View Full Version : Neccessity of Fiberglassing...

03-05-2002, 07:15 PM
Hi everyone. I just finished adding the 3" fiberglass tape to all the edges of my first boat
this afternoon, a 9.5' pram, when it got me to thinking. The plans are by John Gardner
and they call for the tape explicitly. However, I will be using this pretty little boat for fishing in
small, protected lakes here in MN and I wonder if I really need that level of reinforcement
on the edges. I will not be encountering any large waves, only the occassional boat wake
and will only launch it when I will actually be using it. Other than protection against soil and
rocks on the shore (which I can appreciate) is what I just did really neccessary. Thanks
for all the opinions.


03-05-2002, 10:18 PM
Hi ScuptorSam, to paraphrase a versatile old joke, fiberglassing is 'optional' the way lowering the wheels of an aircraft before landing is 'optional' - just my humble opinion. Of course there's countless great sea going woodenboats with no fiberglass anywhere, but when it comes to the little plywood boats a lot of us are making the fiberglass is a very good idea. On my favourite stitch and glue kayak the entire hull is glassed, the chines double taped, and the keel from stem to stern triple taped or more, I can't count the layers anymore because of the patching required from paddling/beaching/launching in 'protected' waters. For the strength and protection it offers its well worth the time and money to fiberglass.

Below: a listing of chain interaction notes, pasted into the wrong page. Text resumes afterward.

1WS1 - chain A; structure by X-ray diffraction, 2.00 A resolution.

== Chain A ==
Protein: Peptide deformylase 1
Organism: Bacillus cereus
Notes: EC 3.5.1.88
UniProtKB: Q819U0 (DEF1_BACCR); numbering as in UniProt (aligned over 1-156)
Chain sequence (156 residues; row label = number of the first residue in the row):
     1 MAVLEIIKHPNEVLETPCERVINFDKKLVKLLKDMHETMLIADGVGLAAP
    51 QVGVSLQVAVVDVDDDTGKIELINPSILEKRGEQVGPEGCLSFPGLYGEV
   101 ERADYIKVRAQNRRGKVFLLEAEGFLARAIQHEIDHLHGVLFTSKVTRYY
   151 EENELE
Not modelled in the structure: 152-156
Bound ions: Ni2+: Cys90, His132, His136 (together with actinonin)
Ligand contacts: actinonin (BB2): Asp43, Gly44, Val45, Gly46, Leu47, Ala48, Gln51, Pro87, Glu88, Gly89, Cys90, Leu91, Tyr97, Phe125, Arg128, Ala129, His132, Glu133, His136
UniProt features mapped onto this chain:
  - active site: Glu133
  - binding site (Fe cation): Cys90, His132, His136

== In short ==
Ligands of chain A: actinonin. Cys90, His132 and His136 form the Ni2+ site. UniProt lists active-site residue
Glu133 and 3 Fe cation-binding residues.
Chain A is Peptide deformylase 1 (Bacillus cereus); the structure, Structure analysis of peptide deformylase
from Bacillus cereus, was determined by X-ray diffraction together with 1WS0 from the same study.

03-05-2002, 11:05 PM
That must be the pram on page 32 of vol.#1. I built one some years ago and had the feeling that the goopoo and tape insured that moisture wouldn't get into end grain of the ply. As you plan to do, I store mine on shore turned over, where it still has to contend with rain, snow, and that damn piddling black Lab from the other cove. I'd do the goo.

03-05-2002, 11:49 PM
I'm not familiar with the design but basically I would say that it is a matter of how you made up the joint in question. If the panels are fastened together by other means then the glass tape isn't really necessary. At that point, the tape serves as a way to seal the joint against water intrusion (which is bad for the edges of the ply) but also serves as structural reinforcement. For a 'stitch-n-glue' type construction glass tape is, of course, vital.

In any case, you can pretty well count on having most of the knocks and dings occuring at or near the joints. Things just sort of work out that way. If you don't think you need the glass, then go ahead and finish the boat without it. You can always backfit the glass reinforcing later -although the job will be more difficult then.